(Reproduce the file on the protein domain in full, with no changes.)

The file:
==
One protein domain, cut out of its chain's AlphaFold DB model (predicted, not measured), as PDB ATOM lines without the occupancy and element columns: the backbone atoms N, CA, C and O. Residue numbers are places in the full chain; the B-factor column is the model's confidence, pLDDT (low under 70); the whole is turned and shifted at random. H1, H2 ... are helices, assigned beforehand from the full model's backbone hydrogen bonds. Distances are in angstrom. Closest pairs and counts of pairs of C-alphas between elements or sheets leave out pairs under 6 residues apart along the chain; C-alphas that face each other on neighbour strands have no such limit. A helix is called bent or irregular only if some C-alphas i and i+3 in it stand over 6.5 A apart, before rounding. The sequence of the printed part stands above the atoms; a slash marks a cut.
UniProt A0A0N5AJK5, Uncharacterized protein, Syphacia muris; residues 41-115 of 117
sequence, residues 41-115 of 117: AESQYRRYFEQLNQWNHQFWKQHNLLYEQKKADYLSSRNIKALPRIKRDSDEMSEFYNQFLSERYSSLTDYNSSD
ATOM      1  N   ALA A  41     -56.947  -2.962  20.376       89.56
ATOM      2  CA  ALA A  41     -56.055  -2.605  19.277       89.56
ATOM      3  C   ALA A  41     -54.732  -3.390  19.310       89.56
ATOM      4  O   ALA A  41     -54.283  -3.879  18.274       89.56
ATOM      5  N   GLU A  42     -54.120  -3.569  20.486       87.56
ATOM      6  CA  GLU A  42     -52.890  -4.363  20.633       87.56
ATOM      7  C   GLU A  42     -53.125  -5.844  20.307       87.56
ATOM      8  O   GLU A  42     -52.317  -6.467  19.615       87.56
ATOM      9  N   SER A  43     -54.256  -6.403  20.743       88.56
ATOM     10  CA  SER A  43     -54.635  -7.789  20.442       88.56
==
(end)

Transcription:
One protein domain, cut out of its chain's AlphaFold DB model (predicted, not measured), as PDB ATOM lines without the occupancy and element columns: the backbone atoms N, CA, C and O. Residue numbers are places in the full chain; the B-factor column is the model's confidence, pLDDT (low under 70); the whole is turned and shifted at random. H1, H2 ... are helices, assigned beforehand from the full model's backbone hydrogen bonds. Distances are in angstrom. Closest pairs and counts of pairs of C-alphas between elements or sheets leave out pairs under 6 residues apart along the chain; C-alphas that face each other on neighbour strands have no such limit. A helix is called bent or irregular only if some C-alphas i and i+3 in it stand over 6.5 A apart, before rounding. The sequence of the printed part stands above the atoms; a slash marks a cut.
UniProt A0A0N5AJK5, Uncharacterized protein, Syphacia muris; residues 41-115 of 117
sequence, residues 41-115 of 117: AESQYRRYFEQLNQWNHQFWKQHNLLYEQKKADYLSSRNIKALPRIKRDSDEMSEFYNQFLSERYSSLTDYNSSD
ATOM      1  N   ALA A  41     -56.947  -2.962  20.376       89.56
ATOM      2  CA  ALA A  41     -56.055  -2.605  19.277       89.56
ATOM      3  C   ALA A  41     -54.732  -3.390  19.310       89.56
ATOM      4  O   ALA A  41     -54.283  -3.879  18.274       89.56
ATOM      5  N   GLU A  42     -54.120  -3.569  20.486       87.56
ATOM      6  CA  GLU A  42     -52.890  -4.363  20.633       87.56
ATOM      7  C   GLU A  42     -53.125  -5.844  20.307       87.56
ATOM      8  O   GLU A  42     -52.317  -6.467  19.615       87.56
ATOM      9  N   SER A  43     -54.256  -6.403  20.743       88.56
ATOM     10  CA  SER A  43     -54.635  -7.789  20.442       88.56